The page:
Above: Agility; Below: Am Staff Service Dog
Personally, I can’t imagine my life without these dogs. And I don’t seem to be alone. Many of our active breeders have been in the breed for many years and also can’t imagine life without them. I have noticed over the years that some professional han- dlers choose Am Sta ff s for their personal breed after showing them for other own- ers. Th ere is just something special about the breed that endears them. One of my favorite traits is that they will comfortably look you right in the eye for long periods of time without feeling uncomfortable doing so. Th ey seem to be trying to read your brain. Th ey are very direct with humans and always want to be close to their owner. Th ey seem to have a real sense of empathy for humans. Many make good therapy and assistance dogs because of this. Th ey seem to understand when someone is in need of help or comfort.
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Th ere is a large variance in their accep- tance of other dogs. I have owned some that were very intolerant and some that got along fine with all other dogs. Because of their early fighting background, some have to be managed around other dogs. Th ey are not all naturally aggressive, but some have a low threshold of tolerance around other dogs. Socialization and training can make a big di ff erence here. But care should always be taken until you understand your dog’s personal level. With training, even intolerant dogs can work safely around other dogs. Training is a must for this breed, as it keeps them out of trouble and gives them something to apply their intelligence to.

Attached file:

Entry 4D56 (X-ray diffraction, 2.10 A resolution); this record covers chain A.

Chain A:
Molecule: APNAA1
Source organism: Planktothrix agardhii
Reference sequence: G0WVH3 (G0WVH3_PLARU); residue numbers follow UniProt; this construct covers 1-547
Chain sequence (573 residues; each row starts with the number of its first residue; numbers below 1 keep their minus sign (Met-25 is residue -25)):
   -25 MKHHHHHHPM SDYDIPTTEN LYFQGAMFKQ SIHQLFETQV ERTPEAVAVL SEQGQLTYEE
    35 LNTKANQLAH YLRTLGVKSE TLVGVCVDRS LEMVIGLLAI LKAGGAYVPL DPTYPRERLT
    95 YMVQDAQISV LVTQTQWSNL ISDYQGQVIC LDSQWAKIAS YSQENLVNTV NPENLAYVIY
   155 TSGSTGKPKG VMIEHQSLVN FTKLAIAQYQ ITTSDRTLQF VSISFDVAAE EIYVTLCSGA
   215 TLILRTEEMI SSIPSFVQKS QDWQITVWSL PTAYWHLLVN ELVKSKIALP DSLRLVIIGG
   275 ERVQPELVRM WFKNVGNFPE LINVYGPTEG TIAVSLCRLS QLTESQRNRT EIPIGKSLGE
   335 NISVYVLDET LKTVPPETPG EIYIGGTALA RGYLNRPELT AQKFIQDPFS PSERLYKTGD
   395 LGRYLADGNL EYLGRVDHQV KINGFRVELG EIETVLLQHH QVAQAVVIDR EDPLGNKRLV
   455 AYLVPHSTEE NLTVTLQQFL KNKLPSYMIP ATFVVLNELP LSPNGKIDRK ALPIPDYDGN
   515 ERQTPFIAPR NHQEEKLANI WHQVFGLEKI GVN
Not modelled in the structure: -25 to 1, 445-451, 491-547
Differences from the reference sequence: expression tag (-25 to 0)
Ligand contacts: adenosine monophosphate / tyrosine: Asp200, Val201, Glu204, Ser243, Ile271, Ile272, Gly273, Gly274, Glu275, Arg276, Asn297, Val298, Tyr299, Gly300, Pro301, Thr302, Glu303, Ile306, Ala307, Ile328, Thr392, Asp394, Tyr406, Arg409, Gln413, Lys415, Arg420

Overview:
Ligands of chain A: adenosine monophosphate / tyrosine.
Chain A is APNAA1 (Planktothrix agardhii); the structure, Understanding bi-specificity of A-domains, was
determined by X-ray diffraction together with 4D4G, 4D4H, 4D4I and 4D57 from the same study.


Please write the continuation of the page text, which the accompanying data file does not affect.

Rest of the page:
Th ey love to test their strength against hard tasks and love solving a problem. Training works best when it is presented as a game. Am Sta ff s love a game. Force training can make them quietly resist, but fun is always fun. Competitive sports are right up their alley. Many Am Sta ff s train in several venues and compete suc- cessfully in all. My own dogs have titled in AKC obedience competitions through Utility titles, AKC agility competitions through Masters titles, and even Canine Freestyle. Once, on a dare I successfully earned a Schutzhund BH title on one of my obedience dogs, although he had no prior training in that sport. Am Sta ff s also successfully compete in dock diving,
tracking, Schutzhund, carting/drafting, weight pull, Earthdog trials, sprint rac- ing, lure coursing, frisbee and flyball. Many still have the instinct to herd and are great with farm animals. Th ey are also excellent varmit hunters. Some years ago my obedience trained dogs and I belonged to a square dance dog group that performed at events and dog shows and even on TV occasionally. We also started a therapy dog performing group that visited hospitals and nursing homes locally. Th ere are many Am Sta ff s who regularly visit nursing homes and participate in pet therapy. Th ere are also Am Sta ff s working as seeing eye dogs and service dogs for people with disabilities. Am Sta ff s also serve in search and rescue and as drug detection dogs for police. Th ere just doesn’t seem a lot that they can’t do. Although they are not usually very good watch dogs. In general, they trust humans and are friendly and don’t feel very threatened by strangers. Th ey are certainly not a dog for everyone. Th ey are strong and can be active and demand a lot of time and attention from their owners. But if you want to invest that time and attention, and love to play with your dog, there are many rewards to living with an Am Sta ff .
Left: Dock Diving; Below: Heeling; Agility